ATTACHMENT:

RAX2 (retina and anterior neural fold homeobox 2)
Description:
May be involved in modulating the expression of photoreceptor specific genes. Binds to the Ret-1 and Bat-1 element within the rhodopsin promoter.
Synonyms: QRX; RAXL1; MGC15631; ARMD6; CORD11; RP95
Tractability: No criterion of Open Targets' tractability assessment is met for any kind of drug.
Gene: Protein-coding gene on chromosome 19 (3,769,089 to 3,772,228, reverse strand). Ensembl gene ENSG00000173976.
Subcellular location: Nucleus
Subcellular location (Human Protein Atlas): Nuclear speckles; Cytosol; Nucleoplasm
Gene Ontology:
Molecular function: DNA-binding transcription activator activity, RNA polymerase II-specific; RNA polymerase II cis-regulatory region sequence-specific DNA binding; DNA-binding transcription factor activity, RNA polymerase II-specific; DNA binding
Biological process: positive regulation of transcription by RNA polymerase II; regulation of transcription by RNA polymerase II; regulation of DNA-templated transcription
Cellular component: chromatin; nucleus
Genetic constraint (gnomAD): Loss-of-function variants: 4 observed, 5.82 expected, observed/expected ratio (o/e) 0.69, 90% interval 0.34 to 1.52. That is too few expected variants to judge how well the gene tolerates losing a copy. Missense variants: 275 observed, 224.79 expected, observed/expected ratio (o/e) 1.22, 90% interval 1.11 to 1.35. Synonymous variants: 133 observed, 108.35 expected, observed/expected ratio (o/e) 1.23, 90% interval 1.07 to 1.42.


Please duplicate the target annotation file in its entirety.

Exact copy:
RAX2 (retina and anterior neural fold homeobox 2)
Description:
May be involved in modulating the expression of photoreceptor specific genes. Binds to the Ret-1 and Bat-1 element within the rhodopsin promoter.
Synonyms: QRX; RAXL1; MGC15631; ARMD6; CORD11; RP95
Tractability: No criterion of Open Targets' tractability assessment is met for any kind of drug.
Gene: Protein-coding gene on chromosome 19 (3,769,089 to 3,772,228, reverse strand). Ensembl gene ENSG00000173976.
Subcellular location: Nucleus
Subcellular location (Human Protein Atlas): Nuclear speckles; Cytosol; Nucleoplasm
Gene Ontology:
Molecular function: DNA-binding transcription activator activity, RNA polymerase II-specific; RNA polymerase II cis-regulatory region sequence-specific DNA binding; DNA-binding transcription factor activity, RNA polymerase II-specific; DNA binding
Biological process: positive regulation of transcription by RNA polymerase II; regulation of transcription by RNA polymerase II; regulation of DNA-templated transcription
Cellular component: chromatin; nucleus
Genetic constraint (gnomAD): Loss-of-function variants: 4 observed, 5.82 expected, observed/expected ratio (o/e) 0.69, 90% interval 0.34 to 1.52. That is too few expected variants to judge how well the gene tolerates losing a copy. Missense variants: 275 observed, 224.79 expected, observed/expected ratio (o/e) 1.22, 90% interval 1.11 to 1.35. Synonymous variants: 133 observed, 108.35 expected, observed/expected ratio (o/e) 1.23, 90% interval 1.07 to 1.42.